Figure 1: Constructing the adjusted CPI measure

Structure of the process to construct the adjusted CPI measure
Structure of the process to construct the adjusted CPI measure

The rest of this note is organized as follows. Section 1 describes the card payments data, known as high-frequency expenditure network (HFEN) data, collected from major Canadian payment card providers. Section 2 outlines the method used to calculate inputs to the adjusted CPI from these data. Section 3 covers the implied changes in spending shares and CPI weights. Section 4 shows the results of the adjusted CPI measure based on these data along with the implications for CPI inflation, and section 5 offers some concluding remarks.

1. High-frequency expenditure network data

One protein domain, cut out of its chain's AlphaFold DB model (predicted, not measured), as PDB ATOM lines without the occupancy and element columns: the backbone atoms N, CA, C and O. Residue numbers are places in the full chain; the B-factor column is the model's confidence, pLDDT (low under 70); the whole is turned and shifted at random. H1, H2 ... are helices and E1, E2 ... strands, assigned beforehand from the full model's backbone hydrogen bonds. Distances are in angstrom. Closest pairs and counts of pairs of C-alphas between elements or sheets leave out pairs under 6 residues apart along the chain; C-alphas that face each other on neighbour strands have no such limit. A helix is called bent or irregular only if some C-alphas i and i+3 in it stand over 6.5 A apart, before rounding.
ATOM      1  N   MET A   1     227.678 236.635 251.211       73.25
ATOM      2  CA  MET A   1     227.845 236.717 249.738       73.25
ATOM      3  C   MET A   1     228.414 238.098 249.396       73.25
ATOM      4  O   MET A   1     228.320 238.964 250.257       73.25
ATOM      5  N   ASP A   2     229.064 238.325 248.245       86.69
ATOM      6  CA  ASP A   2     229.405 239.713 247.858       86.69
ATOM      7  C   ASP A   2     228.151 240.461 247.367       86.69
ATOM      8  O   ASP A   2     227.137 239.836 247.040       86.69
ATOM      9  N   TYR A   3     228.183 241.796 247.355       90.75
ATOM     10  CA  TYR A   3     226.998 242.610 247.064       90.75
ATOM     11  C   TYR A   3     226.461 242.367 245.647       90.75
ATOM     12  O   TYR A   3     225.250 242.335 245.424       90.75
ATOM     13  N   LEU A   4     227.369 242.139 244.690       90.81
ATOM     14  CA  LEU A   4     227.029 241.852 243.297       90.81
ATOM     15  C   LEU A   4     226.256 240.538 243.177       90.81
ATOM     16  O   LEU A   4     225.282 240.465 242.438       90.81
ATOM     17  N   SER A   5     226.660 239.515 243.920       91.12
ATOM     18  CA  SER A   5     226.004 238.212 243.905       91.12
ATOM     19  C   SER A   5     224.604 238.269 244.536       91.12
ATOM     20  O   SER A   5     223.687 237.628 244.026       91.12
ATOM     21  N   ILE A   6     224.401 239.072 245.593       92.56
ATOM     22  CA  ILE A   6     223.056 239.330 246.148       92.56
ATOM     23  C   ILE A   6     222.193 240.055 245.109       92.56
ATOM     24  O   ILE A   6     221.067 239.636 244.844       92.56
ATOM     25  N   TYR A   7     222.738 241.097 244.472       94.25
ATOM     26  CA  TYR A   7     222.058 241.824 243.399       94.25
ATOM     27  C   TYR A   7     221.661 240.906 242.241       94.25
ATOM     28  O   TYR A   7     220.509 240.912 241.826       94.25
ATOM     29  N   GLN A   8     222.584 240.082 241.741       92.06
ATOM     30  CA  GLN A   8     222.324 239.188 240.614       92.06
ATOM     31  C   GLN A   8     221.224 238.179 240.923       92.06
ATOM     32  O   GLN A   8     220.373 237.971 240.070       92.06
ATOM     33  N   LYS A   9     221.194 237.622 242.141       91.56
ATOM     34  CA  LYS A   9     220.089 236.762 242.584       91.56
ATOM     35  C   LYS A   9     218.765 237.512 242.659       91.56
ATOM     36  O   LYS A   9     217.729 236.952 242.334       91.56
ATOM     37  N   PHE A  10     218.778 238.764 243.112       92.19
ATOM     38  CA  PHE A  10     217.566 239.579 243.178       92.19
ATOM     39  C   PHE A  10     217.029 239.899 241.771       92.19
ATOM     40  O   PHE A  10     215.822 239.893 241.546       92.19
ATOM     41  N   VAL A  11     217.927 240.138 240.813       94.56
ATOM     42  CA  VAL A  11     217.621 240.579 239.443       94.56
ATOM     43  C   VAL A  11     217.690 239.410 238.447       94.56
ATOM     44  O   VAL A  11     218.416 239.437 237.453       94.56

National statistical agencies require timely data from surveys and other data sources on the size and composition of consumer spending. Extreme events, which may introduce unpredictable and large shocks, highlight the need for timely data. While Diewert and Fox (2020) advocate for a continual consumer survey to address this need, the International Monetary Fund (2020) points out that it can take up to a year to update weights after the data have been collected. Alternative data sources may thus offer a more feasible approach. Galbraith and Tkacz (2013) propose using debit card transaction data to investigate the effect of extreme events on total consumer spending. To understand the effect of payment disruptions on the real economy, they study what happened in Canada after two extreme events, the September 11, 2001, terrorist attack and the SARS outbreak in 2002. Similarly, HFEN data on debit card purchases may be useful in tracking the effects of COVID‑19 on the level of household spending. In addition, COVID‑19 has affected credit and debit card spending across industries in an uneven way, in terms of both the direction and the magnitude of the change.5 Thus, HFEN data on individual spending categories could potentially be helpful for determining the shares of spending on consumption that underpin the CPI.6 This potential has also been demonstrated by Cavallo (2020), who uses debit and credit card transaction data to estimate the impact of COVID‑19 on the US CPI.